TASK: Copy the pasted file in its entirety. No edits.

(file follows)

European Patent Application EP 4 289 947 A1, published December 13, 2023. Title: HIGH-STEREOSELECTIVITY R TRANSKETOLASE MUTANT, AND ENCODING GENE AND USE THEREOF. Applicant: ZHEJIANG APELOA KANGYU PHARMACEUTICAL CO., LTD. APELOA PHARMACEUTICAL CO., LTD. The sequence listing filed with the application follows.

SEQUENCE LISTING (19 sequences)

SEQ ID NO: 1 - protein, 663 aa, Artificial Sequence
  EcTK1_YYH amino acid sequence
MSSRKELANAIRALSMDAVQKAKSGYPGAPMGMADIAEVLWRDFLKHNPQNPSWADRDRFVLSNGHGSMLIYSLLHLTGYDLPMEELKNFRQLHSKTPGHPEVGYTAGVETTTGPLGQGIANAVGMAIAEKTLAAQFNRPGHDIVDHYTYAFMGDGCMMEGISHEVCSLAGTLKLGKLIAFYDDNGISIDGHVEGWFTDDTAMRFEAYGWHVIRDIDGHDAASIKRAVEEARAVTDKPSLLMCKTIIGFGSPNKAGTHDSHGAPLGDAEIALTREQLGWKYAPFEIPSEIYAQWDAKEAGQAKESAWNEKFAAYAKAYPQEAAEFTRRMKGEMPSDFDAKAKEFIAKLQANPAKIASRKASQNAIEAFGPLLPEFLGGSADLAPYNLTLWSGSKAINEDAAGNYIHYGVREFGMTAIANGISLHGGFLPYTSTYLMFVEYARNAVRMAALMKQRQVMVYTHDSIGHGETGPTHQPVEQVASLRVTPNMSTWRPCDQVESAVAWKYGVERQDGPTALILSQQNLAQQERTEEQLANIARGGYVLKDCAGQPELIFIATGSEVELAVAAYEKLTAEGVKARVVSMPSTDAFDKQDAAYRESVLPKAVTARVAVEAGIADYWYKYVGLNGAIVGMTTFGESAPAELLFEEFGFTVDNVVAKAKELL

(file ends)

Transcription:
European Patent Application EP 4 289 947 A1, published December 13, 2023. Title: HIGH-STEREOSELECTIVITY R TRANSKETOLASE MUTANT, AND ENCODING GENE AND USE THEREOF. Applicant: ZHEJIANG APELOA KANGYU PHARMACEUTICAL CO., LTD. APELOA PHARMACEUTICAL CO., LTD. The sequence listing filed with the application follows.

SEQUENCE LISTING (19 sequences)

SEQ ID NO: 1 - protein, 663 aa, Artificial Sequence
  EcTK1_YYH amino acid sequence
MSSRKELANAIRALSMDAVQKAKSGYPGAPMGMADIAEVLWRDFLKHNPQNPSWADRDRFVLSNGHGSMLIYSLLHLTGYDLPMEELKNFRQLHSKTPGHPEVGYTAGVETTTGPLGQGIANAVGMAIAEKTLAAQFNRPGHDIVDHYTYAFMGDGCMMEGISHEVCSLAGTLKLGKLIAFYDDNGISIDGHVEGWFTDDTAMRFEAYGWHVIRDIDGHDAASIKRAVEEARAVTDKPSLLMCKTIIGFGSPNKAGTHDSHGAPLGDAEIALTREQLGWKYAPFEIPSEIYAQWDAKEAGQAKESAWNEKFAAYAKAYPQEAAEFTRRMKGEMPSDFDAKAKEFIAKLQANPAKIASRKASQNAIEAFGPLLPEFLGGSADLAPYNLTLWSGSKAINEDAAGNYIHYGVREFGMTAIANGISLHGGFLPYTSTYLMFVEYARNAVRMAALMKQRQVMVYTHDSIGHGETGPTHQPVEQVASLRVTPNMSTWRPCDQVESAVAWKYGVERQDGPTALILSQQNLAQQERTEEQLANIARGGYVLKDCAGQPELIFIATGSEVELAVAAYEKLTAEGVKARVVSMPSTDAFDKQDAAYRESVLPKAVTARVAVEAGIADYWYKYVGLNGAIVGMTTFGESAPAELLFEEFGFTVDNVVAKAKELL